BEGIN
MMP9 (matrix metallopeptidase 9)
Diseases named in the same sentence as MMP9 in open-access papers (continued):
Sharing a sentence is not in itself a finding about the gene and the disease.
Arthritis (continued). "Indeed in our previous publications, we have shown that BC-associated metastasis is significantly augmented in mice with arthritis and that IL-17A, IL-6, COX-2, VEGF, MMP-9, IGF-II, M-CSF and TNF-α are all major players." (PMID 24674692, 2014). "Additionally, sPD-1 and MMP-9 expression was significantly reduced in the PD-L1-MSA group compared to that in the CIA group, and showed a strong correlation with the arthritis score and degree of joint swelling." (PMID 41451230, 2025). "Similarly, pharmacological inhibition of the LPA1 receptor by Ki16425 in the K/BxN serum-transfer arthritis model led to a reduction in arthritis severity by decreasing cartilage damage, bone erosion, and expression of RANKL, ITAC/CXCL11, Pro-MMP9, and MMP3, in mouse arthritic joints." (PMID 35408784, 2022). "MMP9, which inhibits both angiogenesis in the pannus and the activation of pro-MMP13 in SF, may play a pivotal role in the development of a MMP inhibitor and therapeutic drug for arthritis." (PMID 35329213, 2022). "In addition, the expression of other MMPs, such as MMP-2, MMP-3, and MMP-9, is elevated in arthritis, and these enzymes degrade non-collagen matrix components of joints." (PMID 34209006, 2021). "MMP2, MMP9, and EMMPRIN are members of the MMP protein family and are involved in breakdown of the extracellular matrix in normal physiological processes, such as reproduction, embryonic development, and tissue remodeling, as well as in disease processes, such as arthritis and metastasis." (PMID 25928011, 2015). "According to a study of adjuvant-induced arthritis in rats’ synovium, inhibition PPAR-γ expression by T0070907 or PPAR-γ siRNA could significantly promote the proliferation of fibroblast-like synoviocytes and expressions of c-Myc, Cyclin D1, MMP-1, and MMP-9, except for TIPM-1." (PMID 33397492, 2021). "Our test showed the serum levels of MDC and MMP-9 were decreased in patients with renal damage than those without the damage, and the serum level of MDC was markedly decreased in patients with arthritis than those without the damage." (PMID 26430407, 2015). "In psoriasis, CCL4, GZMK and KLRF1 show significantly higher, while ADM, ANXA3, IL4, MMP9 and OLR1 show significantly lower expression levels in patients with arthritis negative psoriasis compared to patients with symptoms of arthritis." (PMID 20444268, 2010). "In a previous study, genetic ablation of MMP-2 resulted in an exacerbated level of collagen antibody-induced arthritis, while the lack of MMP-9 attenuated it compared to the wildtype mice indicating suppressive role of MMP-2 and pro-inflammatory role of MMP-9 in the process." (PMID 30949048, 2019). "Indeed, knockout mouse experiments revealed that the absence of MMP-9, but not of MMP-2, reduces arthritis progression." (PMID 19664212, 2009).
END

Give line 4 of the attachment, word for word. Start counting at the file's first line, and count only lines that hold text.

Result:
Arthritis (continued). "Indeed in our previous publications, we have shown that BC-associated metastasis is significantly augmented in mice with arthritis and that IL-17A, IL-6, COX-2, VEGF, MMP-9, IGF-II, M-CSF and TNF-α are all major players." (PMID 24674692, 2014). "Additionally, sPD-1 and MMP-9 expression was significantly reduced in the PD-L1-MSA group compared to that in the CIA group, and showed a strong correlation with the arthritis score and degree of joint swelling." (PMID 41451230, 2025). "Similarly, pharmacological inhibition of the LPA1 receptor by Ki16425 in the K/BxN serum-transfer arthritis model led to a reduction in arthritis severity by decreasing cartilage damage, bone erosion, and expression of RANKL, ITAC/CXCL11, Pro-MMP9, and MMP3, in mouse arthritic joints." (PMID 35408784, 2022). "MMP9, which inhibits both angiogenesis in the pannus and the activation of pro-MMP13 in SF, may play a pivotal role in the development of a MMP inhibitor and therapeutic drug for arthritis." (PMID 35329213, 2022). "In addition, the expression of other MMPs, such as MMP-2, MMP-3, and MMP-9, is elevated in arthritis, and these enzymes degrade non-collagen matrix components of joints." (PMID 34209006, 2021). "MMP2, MMP9, and EMMPRIN are members of the MMP protein family and are involved in breakdown of the extracellular matrix in normal physiological processes, such as reproduction, embryonic development, and tissue remodeling, as well as in disease processes, such as arthritis and metastasis." (PMID 25928011, 2015). "According to a study of adjuvant-induced arthritis in rats’ synovium, inhibition PPAR-γ expression by T0070907 or PPAR-γ siRNA could significantly promote the proliferation of fibroblast-like synoviocytes and expressions of c-Myc, Cyclin D1, MMP-1, and MMP-9, except for TIPM-1." (PMID 33397492, 2021). "Our test showed the serum levels of MDC and MMP-9 were decreased in patients with renal damage than those without the damage, and the serum level of MDC was markedly decreased in patients with arthritis than those without the damage." (PMID 26430407, 2015). "In psoriasis, CCL4, GZMK and KLRF1 show significantly higher, while ADM, ANXA3, IL4, MMP9 and OLR1 show significantly lower expression levels in patients with arthritis negative psoriasis compared to patients with symptoms of arthritis." (PMID 20444268, 2010). "In a previous study, genetic ablation of MMP-2 resulted in an exacerbated level of collagen antibody-induced arthritis, while the lack of MMP-9 attenuated it compared to the wildtype mice indicating suppressive role of MMP-2 and pro-inflammatory role of MMP-9 in the process." (PMID 30949048, 2019). "Indeed, knockout mouse experiments revealed that the absence of MMP-9, but not of MMP-2, reduces arthritis progression." (PMID 19664212, 2009).